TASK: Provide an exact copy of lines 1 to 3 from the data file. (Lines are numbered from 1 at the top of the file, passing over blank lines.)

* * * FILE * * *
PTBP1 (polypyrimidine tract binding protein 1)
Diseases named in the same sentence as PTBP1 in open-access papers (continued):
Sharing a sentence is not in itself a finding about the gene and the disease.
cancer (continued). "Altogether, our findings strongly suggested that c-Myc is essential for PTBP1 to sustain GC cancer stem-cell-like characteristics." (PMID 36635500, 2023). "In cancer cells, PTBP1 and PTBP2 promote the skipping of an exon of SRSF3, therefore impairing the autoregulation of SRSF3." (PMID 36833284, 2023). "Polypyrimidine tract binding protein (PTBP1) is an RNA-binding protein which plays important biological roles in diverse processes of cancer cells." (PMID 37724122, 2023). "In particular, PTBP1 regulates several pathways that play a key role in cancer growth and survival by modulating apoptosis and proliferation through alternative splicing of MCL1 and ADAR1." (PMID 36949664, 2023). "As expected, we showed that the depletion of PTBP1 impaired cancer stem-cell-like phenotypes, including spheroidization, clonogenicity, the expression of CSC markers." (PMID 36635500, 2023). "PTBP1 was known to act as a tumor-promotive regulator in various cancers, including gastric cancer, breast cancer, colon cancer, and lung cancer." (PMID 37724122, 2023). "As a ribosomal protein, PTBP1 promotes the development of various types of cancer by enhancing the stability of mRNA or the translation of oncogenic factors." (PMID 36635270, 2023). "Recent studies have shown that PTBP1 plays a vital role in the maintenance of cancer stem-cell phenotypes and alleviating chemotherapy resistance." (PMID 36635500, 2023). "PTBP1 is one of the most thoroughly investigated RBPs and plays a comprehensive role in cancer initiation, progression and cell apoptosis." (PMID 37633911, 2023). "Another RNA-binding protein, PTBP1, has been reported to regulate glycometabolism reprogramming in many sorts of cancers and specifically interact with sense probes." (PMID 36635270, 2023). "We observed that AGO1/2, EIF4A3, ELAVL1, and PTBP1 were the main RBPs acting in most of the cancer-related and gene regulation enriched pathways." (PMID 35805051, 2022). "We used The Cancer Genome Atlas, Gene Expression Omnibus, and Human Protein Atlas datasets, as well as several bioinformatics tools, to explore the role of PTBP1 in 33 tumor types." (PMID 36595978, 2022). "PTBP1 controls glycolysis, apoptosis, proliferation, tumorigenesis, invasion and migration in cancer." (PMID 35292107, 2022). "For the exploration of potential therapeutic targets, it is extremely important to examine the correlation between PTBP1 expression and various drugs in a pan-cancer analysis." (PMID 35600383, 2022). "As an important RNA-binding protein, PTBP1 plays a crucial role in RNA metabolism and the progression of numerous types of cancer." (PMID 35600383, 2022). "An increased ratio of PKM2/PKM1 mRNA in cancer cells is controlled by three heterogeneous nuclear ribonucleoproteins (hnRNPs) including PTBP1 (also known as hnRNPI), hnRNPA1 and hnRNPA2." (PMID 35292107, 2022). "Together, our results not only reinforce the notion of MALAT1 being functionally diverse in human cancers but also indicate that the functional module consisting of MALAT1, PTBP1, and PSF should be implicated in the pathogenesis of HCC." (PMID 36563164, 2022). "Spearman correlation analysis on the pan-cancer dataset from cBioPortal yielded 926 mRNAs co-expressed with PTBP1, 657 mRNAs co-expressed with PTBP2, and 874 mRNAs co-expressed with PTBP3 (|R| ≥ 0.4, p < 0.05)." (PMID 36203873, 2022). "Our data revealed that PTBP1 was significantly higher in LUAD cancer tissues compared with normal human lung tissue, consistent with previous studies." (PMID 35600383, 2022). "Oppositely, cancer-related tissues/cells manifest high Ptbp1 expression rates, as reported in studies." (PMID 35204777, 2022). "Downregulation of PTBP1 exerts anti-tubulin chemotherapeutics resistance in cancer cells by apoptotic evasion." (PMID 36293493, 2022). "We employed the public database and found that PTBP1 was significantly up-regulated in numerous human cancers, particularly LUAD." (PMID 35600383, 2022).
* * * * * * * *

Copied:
PTBP1 (polypyrimidine tract binding protein 1)
Diseases named in the same sentence as PTBP1 in open-access papers (continued):
Sharing a sentence is not in itself a finding about the gene and the disease.